The company I work for has made great strides in the last 18 months in elevating the strategic value of diversity and inclusion in the workplace. We presently have a Diversity and Inclusion Steering Committee that reports its efforts through a Talent Strategy Committee and the Executive Committee.  Several members of the Diversity and Inclusion Committee belong to other organizations that are also working on diversity and inclusion in their industries and beyond. Our committee chairperson is also a member of the American Hotel and Lodging Association (AH&LA)and participates actively in their diversity programs, while several other members belong to the American Resort Development Association (ARDA)and a group entitled Women in the Industry (WIN) which is now closely associated with ARDA. The remainder of our committee members also belong to the Florida Diversity Council and/or to the National Diversity Council. Each council member also has a volunteer role in one of these organizations and ofter in a some leadership capacity.

The value for one's career and professional development is largely derived from the sheer amount of learning that comes from extending your intake of new knowledge and best practices and alerting your day-to-day activities enough to take in a widening circle of relationships. Building such relationships and working in the community have mutually benefical outcomes and lead to a sense of pride in your employer for supporting these efforts.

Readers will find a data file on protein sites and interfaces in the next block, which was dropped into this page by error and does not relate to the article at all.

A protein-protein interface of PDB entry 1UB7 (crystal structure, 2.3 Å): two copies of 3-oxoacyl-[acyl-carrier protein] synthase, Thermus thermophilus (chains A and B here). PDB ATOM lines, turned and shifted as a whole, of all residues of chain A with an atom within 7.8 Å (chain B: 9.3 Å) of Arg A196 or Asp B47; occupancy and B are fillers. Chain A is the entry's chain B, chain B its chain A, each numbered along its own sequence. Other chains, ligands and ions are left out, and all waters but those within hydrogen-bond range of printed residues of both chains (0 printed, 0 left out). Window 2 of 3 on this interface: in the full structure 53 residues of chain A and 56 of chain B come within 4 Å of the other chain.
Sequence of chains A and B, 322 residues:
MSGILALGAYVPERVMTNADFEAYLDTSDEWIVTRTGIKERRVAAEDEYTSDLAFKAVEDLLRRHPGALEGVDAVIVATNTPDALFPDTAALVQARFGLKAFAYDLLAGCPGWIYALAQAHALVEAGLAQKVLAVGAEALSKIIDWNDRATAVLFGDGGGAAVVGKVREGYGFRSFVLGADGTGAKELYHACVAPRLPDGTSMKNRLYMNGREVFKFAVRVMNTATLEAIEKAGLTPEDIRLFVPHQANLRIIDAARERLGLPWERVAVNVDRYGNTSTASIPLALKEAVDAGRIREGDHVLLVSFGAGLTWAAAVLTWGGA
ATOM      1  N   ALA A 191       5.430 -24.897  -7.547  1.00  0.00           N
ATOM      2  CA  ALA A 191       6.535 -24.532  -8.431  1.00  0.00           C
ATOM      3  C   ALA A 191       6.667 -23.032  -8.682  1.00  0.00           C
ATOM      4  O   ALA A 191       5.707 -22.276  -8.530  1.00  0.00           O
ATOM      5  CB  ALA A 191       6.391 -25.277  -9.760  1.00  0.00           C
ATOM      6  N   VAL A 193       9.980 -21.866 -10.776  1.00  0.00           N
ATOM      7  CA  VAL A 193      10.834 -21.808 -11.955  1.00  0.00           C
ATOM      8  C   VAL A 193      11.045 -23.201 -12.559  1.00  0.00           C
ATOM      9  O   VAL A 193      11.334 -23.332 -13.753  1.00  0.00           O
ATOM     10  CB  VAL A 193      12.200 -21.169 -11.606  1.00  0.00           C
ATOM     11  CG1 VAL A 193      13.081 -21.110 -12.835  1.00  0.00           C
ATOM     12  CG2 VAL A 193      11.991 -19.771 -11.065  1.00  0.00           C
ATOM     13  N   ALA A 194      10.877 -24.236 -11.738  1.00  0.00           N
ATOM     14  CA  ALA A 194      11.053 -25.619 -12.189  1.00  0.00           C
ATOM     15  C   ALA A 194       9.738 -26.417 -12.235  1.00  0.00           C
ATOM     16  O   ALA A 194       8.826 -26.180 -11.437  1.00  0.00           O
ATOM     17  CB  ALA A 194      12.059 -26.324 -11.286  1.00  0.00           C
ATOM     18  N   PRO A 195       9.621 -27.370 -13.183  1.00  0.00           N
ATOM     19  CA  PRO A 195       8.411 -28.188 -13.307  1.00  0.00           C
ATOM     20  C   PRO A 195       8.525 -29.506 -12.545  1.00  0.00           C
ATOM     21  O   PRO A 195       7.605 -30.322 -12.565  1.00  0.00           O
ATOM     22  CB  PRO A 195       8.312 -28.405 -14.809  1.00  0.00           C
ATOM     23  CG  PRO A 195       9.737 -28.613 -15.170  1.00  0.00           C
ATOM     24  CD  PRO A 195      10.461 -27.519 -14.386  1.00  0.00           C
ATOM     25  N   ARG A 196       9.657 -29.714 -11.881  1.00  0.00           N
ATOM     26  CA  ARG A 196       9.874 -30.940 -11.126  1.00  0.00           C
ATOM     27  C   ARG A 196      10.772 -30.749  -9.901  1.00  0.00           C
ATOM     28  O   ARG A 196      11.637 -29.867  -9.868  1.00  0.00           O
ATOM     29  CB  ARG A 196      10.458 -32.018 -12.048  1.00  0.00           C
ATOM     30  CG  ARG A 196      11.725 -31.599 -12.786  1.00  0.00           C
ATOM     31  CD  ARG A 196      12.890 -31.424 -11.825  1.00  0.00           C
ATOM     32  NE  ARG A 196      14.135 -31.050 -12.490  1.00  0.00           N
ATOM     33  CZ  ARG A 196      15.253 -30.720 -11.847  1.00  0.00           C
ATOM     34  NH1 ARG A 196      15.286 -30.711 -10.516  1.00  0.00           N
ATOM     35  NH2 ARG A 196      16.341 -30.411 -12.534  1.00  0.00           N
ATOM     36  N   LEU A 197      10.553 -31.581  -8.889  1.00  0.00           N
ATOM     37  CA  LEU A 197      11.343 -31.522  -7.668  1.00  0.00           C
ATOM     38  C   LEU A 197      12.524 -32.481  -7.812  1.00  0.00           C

My employer additionally has a long history of supporting charitable and other non-profit organizations locally, nationally and internationally. One of our core values is relationships and our president always reminds us that we genuinely care about one another, our customers and our communities. These relationships offer foster a number of alliances where you feel as though you have entered into some virtuous cycle advancing from good to great.

Saturday, January 22, 2011

Workplace Learning and Developmental Theories



When I was in the graduate school we were given some fairly interesting models for understanding adult learning and instructional design. It just so happens that concurrently, I was assuming HRD responsibilities at the company where I have worked in Human Resources for 13 years.

Two of the developmental models that were of greatest interest to me where labeled as: 1) development as emergent; 2) development as a voyage. Emergent development allows room for the learners to influence the direction of their learning experiences and to create their own meaning collectively. While development as a voyage has an emphasis upon the individuals' determination of meaning and the choices they make. The development as voyage is similar to the hero's journey that we find throughout classical literature.